Islamic Banking and Finance in the United Kingdom — The Recipe for Success


The Islamic finance sector in the United Kingdom has seen enormous growth both domestically and internationally. London is one of the top five financial centers in the world for Islamic finance and is the premier center outside the Muslim world. What are the key factors that have lead to this success?
An essential ingredient is a regulatory framework that can accommodate Islamic finance principles and a regulator that is prepared to work with Islamic institutions to overcome technical hurdles. The Bank of England has had a close interest in the Islamic banking sector since the early 1990s. The Financial Services Authority, created in 1998, articulated the policy of “no obstacles, no special favors,” its approach being one of establishing a level playing field within the overall framework of its risk-based approach to regulation.

There must be a tax regime that enables Islamic financing structures and products to be treated in an equivalent manner to their conventional counterparts. The U.K. tax authorities’ aim has been to ensure that Shariah-compliant financial products are taxed in a way that is neither more nor less advantageous than equivalent banking products in the conventional sector. A package of measures has evolved and been introduced over a period of six years which, in broad terms, works by setting out particular fact patterns that describe generically equivalent Islamic financing structures and products, but without naming them, and applying specific tax treatment to putting them on a level playing field with the nearest equivalent conventional financing structure. The specific tax treatment is not restricted to Muslim customers or Shariah-compliant products. Indeed, the legislation is silent on this, as to avoid discrimination issues.

A legal system that is recognizable on an international basis for cross-border transactions and that is widely enforceable is essential to the mix. English law has long been accepted in the international finance markets and has lent itself well to Islamic financial transactions.

The courts must adopt a pragmatic approach to Islamic products. The U.K. courts have taken the approach (based on specific facts) that a general reference to the principles of the Shariah of the type often seen in documentation should be regarded as being merely a reference to the parties’ desire to state the principle of compliance with the Shariah. The market has generally embraced this sentiment.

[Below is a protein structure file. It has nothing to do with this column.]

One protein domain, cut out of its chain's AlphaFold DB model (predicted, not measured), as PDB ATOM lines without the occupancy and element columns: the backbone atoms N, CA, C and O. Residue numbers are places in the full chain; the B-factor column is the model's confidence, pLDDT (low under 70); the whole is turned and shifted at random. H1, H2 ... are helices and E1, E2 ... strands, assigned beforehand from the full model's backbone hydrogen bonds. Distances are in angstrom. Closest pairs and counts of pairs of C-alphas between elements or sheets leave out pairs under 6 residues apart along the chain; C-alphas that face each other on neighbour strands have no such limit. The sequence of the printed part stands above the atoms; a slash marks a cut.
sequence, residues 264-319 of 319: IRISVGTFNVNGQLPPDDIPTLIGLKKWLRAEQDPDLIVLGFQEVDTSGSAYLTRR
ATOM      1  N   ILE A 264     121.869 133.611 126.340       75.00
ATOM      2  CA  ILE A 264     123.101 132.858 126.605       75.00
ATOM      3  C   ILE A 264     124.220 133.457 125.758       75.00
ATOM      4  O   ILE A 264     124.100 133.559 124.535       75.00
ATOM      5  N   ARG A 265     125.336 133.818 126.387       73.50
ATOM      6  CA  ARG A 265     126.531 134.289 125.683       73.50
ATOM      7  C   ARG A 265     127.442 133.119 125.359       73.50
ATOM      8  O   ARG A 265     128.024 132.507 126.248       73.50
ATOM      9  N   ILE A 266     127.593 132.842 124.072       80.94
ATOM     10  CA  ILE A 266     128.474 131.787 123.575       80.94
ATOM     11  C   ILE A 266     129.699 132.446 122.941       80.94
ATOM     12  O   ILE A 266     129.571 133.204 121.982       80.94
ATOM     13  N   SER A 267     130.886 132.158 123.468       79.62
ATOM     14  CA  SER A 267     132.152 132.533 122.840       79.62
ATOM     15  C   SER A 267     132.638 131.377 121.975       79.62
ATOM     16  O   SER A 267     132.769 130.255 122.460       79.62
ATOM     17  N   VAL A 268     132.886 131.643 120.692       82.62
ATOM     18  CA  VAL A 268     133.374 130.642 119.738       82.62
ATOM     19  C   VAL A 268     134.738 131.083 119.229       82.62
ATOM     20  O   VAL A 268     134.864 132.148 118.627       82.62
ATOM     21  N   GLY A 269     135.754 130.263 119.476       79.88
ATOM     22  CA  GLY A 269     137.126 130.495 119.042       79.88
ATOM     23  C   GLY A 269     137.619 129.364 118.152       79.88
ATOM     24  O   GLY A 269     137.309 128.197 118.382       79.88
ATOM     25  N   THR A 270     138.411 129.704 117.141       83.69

Another essential element is the existence of a body of legal, accounting and banking professionals who are well-versed in cross-border financing transactions and are prepared to invest time in developing the knowledge and skill sets to put deals together and implement them. As one of the world’s largest financial centers, London can easily fulfill this need.

Conventional banks must also be willing to participate by opening Islamic “windows” within their organizations. We have seen a large number of U.K. banks and foreign banks in the U.K. adopt this approach to very great effect.

Trade organizations with links to the Muslim world that are active in promoting the interests of their members are helpful in stimulating the debate and helping to pull together the interested parties.

Finally, there must be a clear willingness of the government to promote Islamic finance. In the U.K., we have been fortunate that the government has fully supported the industry. Only about 3 percent of the U.K. population is Muslim, but it is the second largest religious group in the U.K., and the government has listened to the needs and concerns of the Muslim population and reacted by implementing the necessary changes. It has also enabled and encouraged the banking industry to harness the U.K.’s legal, accounting and banking expertise to develop the industry to its pre-eminent position today.

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